Senate Minority Leader Chuck Schumer (D-N.Y.) talks to reporters earlier this month. (J. Scott Applewhite/AP)

In a bid to keep pressure on the White House to respond to mass shootings, Senate Minority Leader Charles E. Schumer is preparing to ask that President Trump withdraw a request for $5 billion in border wall funding and redirect the money toward programs that aim to reduce gun violence and white supremacist extremism.

While it’s highly unlikely that Trump will retreat from efforts to fund his long-promised border wall, the move by Schumer (D-N.Y.) is designed to keep a focus on the Republican response to the recent shootings in El Paso and Dayton, Ohio.

“The dual scourges of gun violence and violent white supremacist extremism in this country are a national security threat plain and simple, and it’s time the Trump administration and Republicans in Congress starting treating them as such,” Schumer said in a statement.

The suspected gunman in the El Paso shooting that left 22 dead told officers that he had targeted Mexicans, according to a police affidavit.

Schumer’s plan to ask Trump for the shift in funding priorities was first reported by Politico and confirmed Tuesday morning by someone familiar with Schumer’s thinking, who requested anonymity to share internal deliberations.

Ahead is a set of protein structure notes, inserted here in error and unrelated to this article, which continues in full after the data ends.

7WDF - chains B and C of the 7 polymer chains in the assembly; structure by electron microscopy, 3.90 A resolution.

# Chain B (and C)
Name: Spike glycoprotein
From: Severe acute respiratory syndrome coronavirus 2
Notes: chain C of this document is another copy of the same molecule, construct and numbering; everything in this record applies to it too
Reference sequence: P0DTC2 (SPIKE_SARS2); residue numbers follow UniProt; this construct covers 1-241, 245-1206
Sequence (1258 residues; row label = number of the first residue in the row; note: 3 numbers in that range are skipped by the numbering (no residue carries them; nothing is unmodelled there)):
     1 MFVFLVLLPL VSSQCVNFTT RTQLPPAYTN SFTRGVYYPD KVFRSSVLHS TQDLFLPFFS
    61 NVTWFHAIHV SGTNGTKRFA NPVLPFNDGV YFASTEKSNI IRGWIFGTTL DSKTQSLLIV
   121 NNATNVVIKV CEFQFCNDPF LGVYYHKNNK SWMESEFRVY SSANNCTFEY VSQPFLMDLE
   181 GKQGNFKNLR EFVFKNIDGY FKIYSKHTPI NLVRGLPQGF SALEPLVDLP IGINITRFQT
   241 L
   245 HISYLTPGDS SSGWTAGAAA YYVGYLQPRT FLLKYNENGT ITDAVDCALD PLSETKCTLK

Trump asked for an additional $8.6 billion in his latest budget for border barriers, including $5 billion from Department of Homeland Security construction accounts and $3.6 billion for the Pentagon to assist with the project.

The programs for which Schumer will suggest boosting funding include initiatives in the Department of Homeland Security to counter violent extremism; domestic terrorism investigations conducted by the FBI; and gun violence research conducted by the Centers for Disease Control and Prevention.

Democrats are also continuing to press Senate Republicans to allow votes on a pair of bills passed this year by the House that are designed to strengthen background checks for gun owners.

Trump previously vowed to veto the bills, saying they infringed on Second Amendment rights, but he has said in recent days that he would like to see the passage of background-check legislation.

On Friday, Trump told reporters that he could rally Republicans around such legislation and persuade the nation’s powerful gun lobby to drop its long-standing opposition, tasks that have proved elusive following other mass shootings on his watch.